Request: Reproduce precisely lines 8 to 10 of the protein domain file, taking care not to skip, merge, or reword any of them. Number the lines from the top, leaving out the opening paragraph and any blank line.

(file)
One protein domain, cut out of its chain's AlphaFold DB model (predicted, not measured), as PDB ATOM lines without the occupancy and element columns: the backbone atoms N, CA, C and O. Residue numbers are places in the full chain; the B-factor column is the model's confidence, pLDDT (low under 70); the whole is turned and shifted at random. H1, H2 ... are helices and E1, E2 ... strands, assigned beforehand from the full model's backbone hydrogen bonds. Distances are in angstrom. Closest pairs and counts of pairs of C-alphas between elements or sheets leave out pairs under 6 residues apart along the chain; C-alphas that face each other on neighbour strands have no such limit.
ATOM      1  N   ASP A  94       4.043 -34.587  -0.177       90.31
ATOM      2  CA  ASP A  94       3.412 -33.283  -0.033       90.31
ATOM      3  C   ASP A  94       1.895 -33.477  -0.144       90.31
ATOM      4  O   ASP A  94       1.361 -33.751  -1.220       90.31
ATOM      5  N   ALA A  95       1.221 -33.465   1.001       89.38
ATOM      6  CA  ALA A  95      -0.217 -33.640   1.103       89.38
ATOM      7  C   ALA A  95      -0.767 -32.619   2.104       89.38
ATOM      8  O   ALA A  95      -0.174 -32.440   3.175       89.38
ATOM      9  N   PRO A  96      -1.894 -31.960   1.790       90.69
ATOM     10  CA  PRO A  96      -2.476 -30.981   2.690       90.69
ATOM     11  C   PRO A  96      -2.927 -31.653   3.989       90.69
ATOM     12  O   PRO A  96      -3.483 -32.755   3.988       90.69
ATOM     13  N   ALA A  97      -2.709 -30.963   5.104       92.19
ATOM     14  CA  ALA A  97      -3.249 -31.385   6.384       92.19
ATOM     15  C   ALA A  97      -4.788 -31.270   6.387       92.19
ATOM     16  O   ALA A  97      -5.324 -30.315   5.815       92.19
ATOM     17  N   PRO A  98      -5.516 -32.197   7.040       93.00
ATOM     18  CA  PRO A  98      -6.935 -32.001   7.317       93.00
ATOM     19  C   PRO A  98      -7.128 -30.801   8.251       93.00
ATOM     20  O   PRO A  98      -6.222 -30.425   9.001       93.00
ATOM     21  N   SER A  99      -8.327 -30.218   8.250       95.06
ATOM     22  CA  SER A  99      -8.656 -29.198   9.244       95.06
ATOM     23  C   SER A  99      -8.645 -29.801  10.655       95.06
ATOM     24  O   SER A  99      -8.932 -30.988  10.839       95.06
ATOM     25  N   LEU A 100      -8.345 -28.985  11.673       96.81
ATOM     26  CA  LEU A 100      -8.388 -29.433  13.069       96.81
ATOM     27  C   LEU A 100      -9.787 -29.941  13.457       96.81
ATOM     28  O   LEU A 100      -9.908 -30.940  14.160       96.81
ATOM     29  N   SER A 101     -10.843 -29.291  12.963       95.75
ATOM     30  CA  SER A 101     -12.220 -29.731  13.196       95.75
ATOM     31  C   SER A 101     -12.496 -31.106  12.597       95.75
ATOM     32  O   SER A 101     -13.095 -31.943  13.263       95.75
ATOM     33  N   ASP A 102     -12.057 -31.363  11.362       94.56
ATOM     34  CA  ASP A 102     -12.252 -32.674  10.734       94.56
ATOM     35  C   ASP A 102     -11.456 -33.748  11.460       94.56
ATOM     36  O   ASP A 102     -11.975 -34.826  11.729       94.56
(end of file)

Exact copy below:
ATOM      8  O   ALA A  95      -0.174 -32.440   3.175       89.38
ATOM      9  N   PRO A  96      -1.894 -31.960   1.790       90.69
ATOM     10  CA  PRO A  96      -2.476 -30.981   2.690       90.69